Prepositional Phrase Attachment Disambiguation Using WordNet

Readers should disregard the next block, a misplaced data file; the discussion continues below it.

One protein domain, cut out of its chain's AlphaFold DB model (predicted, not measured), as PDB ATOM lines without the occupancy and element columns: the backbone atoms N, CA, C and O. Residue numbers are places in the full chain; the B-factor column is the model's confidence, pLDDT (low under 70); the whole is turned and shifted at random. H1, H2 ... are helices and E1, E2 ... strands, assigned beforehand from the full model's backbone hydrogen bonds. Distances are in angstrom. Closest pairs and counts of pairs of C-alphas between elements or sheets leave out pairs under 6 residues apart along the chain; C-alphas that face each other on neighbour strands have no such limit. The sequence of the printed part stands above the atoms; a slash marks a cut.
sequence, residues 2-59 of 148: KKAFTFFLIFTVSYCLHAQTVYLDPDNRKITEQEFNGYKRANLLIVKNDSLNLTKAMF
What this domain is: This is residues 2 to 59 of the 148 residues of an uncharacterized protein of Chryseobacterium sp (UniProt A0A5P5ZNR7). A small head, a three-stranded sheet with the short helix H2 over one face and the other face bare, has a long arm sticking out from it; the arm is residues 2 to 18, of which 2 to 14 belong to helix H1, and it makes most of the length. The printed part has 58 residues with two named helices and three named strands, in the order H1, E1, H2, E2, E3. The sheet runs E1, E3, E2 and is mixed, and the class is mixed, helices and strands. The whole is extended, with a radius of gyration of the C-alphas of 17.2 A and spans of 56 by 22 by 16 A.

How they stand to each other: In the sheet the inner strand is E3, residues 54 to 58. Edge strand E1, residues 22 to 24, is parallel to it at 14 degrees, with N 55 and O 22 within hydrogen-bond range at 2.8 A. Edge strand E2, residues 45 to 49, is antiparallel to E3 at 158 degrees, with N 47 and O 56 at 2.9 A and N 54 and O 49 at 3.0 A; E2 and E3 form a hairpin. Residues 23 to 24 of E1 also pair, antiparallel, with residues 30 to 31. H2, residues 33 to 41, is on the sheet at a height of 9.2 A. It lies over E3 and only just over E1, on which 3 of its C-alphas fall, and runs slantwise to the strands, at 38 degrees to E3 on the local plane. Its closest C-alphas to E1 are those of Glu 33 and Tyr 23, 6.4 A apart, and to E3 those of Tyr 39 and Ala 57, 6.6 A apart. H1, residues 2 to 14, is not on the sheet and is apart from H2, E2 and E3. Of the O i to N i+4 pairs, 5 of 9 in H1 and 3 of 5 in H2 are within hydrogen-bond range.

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In this thesis we use a knowledge-based approach to disambiguating prepositional phrase attachments in English sentences. This method was first introduced by S. M. Harabagiu. The Penn Treebank corpus is used as the training text. We extract 4-tuples of the form <em>VP</em>, <em>NP</em><sub>1</sub>, Prep, <em>NP</em><sub>2</sub> and sort them into classes according to the semantic relationships between parts of each tuple. These relationships are extracted from WordNet. Classes are sorted into different tiers based on the strictness of their semantic relationship. Disambiguation of prepositional phrase attachments can be cast as a constraint satisfaction problem, where the tiers of extracted classes act as the constraints. Satisfaction is achieved when the strictest possible tier unanimously indicates one kind of attachment. The most challenging kind of problems for disambiguation of prepositional phrases are ones where the prepositional phrase may attach to either the closest verb or noun. <br /><br /> We first demonstrate that the best approach to extracting tuples from parsed texts is a top-down postorder traversal algorithm. Following that, the various challenges in forming the prepositional classes utilizing WordNet semantic relations are described. We then discuss the actions that need to be taken towards applying the prepositional classes to the disambiguation task. A novel application of this method is also discussed, by which the tuples to be disambiguated are also expanded via WordNet, thus introducing a client-side application of the algorithms utilized to build prepositional classes. Finally, we present results of different variants of our disambiguating algorithm, contrasting the precision and recall of various combinations of constraints, and comparing our algorithm to a baseline method that falls back to attaching a prepositional phrase to the closest left phrase. Our conclusion is that our algorithm provides improved performance compared to the baseline and is therefore a useful new method of performing knowledge-based disambiguation of prepositional phrase attachments.